In honour of Imogen’s first post on the Mongolian Steppes, I unearthed one from the archives. A strange, not-particularly-autobiographical snapshot into two idiotically young lives at one frozen moment in time.
Children with Matches.
They liked to document their moments together in film. To look at these neatly arranged, fiercely coloured pictures was to see perfect, crystallised moments of shining hair and wide camera-smiles. If you looked closer you could see the shadows in their eyes, the brittle laughter behind that gleaming softness.
She had done it again; managed to portray that curious mixture of the virgin whore. A gratuitous act of heavy-eyed blushing and strategic phrasing that seemed so ghastly flamboyant, so grotesquely obvious to her she was astounded by their wilful blindness. The truth was that sometimes she revelled in it, this power, this spell; the dip in her voice that made listeners lean in, the twitch in her body that made their eyes linger, rake away her clothes: make her naked pulsing flesh.
But in the quiet moments it made her loathe herself. Damage control was her morphine, hiding was her survival instinct. Like a lizard without her tail. That dull burn would always come after, later: now.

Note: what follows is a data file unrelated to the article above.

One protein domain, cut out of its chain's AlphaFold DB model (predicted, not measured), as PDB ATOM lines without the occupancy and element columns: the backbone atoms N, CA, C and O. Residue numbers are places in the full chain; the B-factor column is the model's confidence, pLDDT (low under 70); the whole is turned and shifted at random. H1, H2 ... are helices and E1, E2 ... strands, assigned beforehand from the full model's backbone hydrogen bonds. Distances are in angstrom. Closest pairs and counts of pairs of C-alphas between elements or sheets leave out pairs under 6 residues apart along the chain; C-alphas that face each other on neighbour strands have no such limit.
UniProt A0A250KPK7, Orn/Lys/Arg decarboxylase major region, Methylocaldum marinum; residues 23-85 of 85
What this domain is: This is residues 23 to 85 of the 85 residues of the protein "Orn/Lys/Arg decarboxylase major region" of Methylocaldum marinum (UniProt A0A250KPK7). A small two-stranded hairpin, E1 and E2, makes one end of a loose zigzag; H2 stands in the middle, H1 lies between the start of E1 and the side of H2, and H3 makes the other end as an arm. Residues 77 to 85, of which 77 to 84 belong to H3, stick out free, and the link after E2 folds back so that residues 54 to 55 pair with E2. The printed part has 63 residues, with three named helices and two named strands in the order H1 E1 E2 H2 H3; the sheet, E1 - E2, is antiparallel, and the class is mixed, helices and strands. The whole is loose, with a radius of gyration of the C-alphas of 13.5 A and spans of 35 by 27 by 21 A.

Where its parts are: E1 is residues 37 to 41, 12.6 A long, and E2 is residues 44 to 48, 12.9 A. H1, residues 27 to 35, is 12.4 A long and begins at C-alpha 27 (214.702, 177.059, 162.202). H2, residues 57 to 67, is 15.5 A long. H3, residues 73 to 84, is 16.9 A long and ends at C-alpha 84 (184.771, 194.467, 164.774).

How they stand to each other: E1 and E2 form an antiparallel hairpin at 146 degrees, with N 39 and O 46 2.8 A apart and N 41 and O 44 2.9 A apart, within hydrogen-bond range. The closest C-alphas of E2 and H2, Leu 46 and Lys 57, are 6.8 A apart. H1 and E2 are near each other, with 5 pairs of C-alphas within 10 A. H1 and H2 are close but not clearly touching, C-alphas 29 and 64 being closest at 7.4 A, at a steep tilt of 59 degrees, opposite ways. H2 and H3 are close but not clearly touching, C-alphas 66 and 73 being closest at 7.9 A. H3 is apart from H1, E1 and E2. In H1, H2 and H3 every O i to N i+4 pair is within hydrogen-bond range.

She always got herself into these situations. In Her place She would fuck the boy. Make him want her with her oozing, boyish sexuality, her radiation of free and pliant flesh. Yet she needed too; that love of being loved, of being wanted, desired, of watching eyes that stripped to the bones and the bleeding ache. It made Her hate her for the ability to indulge in her wants, to sink into another’s being, to permeate them, to claim a piece of them for herself. But each pound of flesh comes with a price that She half gleefully watches her pay time and time again. In between the changing bodies She scornfully watches her wither her prejudiced, caged body.
She has flames for hair that makes Her blonde feel like winter.
What bound them was dependency. The need to understand, to acknowledge that hunger for satisfaction and denial. That need to comfort, to believe that there is something more, was something more and will be again.
That’s why they take their pictures. Their admirable, charming pictures of frozen, unmoving, beautific flesh. Then they can smile on them and mimic, share that camera-smile until they burn into one.